Though performed by amateur actors, ji-kabuki, a countryside version of kabuki theatre is an art form in its own right.
Kabuki, a UNESCO Intangible Heritage of Humanity, has a history of over 400 years. First performed in the early 17th century, the traditional art form boomed in cities during the Edo Period (1603-1868), with its troupes of professional actors often invited to rural areas of Japan to perform on makeshift stages at shrines.
Inspired by these performances, ji-kabuki, a form of amateur dramatics, emerged in the countryside, with farmers and townspeople emulating professional actors, but with their own, more down-to-earth styles.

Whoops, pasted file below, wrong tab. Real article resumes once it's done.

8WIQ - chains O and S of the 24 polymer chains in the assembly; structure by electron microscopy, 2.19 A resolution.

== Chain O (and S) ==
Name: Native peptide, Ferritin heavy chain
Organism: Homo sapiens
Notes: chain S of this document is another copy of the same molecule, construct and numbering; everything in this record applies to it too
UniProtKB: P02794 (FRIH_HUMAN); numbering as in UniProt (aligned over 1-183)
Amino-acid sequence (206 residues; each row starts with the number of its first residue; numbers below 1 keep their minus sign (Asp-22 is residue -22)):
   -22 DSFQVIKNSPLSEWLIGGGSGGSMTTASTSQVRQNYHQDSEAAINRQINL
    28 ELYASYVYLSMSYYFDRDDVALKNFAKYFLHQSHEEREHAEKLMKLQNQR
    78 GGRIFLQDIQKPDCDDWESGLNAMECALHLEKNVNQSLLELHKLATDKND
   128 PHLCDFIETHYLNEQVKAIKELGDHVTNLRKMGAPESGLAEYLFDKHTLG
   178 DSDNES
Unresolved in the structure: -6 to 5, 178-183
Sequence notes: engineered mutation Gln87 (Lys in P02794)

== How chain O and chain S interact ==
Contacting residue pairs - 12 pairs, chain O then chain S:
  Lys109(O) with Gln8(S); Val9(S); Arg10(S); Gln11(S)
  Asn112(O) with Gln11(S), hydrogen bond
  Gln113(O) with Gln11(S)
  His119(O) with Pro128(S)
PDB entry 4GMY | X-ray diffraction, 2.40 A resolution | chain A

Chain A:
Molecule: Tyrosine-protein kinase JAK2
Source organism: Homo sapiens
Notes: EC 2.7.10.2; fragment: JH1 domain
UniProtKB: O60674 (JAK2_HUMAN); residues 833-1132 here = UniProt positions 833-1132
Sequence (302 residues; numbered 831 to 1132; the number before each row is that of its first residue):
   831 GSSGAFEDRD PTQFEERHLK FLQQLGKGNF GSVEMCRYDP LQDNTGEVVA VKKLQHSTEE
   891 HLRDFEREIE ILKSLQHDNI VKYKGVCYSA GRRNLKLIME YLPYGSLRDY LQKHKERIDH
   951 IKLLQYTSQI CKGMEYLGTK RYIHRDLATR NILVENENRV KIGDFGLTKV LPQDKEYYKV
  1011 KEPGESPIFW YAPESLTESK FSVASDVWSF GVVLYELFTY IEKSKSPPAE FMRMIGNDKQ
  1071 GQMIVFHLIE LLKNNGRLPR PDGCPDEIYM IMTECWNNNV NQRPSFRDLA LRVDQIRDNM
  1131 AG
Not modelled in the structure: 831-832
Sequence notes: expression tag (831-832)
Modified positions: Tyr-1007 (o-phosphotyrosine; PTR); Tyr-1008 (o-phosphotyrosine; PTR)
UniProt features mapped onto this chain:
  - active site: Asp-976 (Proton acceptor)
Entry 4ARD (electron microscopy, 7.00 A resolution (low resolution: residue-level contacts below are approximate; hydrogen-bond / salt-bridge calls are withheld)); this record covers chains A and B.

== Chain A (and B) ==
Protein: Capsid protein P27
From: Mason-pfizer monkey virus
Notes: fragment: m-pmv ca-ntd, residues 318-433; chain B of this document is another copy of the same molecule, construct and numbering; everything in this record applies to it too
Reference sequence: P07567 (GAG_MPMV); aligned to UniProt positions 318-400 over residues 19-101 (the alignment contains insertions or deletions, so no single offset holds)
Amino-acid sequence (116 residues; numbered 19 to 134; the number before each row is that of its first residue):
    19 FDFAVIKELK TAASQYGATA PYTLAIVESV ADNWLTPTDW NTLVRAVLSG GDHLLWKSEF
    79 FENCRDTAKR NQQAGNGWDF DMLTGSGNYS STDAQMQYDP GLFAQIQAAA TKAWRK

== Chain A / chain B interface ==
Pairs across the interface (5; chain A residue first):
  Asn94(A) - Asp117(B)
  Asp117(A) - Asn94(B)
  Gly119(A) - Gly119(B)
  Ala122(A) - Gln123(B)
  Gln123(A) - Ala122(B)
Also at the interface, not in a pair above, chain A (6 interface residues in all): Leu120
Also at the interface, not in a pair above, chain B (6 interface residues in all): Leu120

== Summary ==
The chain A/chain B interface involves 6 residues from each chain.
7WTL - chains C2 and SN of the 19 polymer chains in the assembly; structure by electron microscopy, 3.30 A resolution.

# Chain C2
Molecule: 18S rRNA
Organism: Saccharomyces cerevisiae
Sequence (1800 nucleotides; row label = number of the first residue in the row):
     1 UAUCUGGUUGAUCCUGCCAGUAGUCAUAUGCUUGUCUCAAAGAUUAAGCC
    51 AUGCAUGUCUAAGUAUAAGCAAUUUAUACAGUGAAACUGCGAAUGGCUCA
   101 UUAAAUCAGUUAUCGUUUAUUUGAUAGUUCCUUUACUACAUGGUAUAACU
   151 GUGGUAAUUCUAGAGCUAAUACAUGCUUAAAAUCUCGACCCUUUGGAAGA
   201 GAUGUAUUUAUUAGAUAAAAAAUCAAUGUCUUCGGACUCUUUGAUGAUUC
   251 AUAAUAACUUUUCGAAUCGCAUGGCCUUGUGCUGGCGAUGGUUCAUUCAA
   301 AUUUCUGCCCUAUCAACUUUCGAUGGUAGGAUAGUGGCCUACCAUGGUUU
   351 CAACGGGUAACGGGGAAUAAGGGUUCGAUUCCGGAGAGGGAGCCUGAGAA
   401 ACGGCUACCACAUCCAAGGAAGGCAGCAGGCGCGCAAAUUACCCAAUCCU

Nakatsugawa in eastern Gifu is home to six ji-kabuki preservation organizations that stage performances every year. It also houses three playhouses, founded around 120 years ago, and the 19th-century Kashimo Meijiza, one of few extant traditional theaters featuring a revolving stage and runway.
If your trip does not coincide with a ji-kabuki performance, head to Kashimo Meijiza, a wooden, village theater built in 1874. Surrounded by rice fields, it is a beautiful location to learn about traditional Japanese architecture and both professional and ji-kabuki performances.
Kashimo Meijiza is 60 minutes by bus from Nakatsugawa Station.
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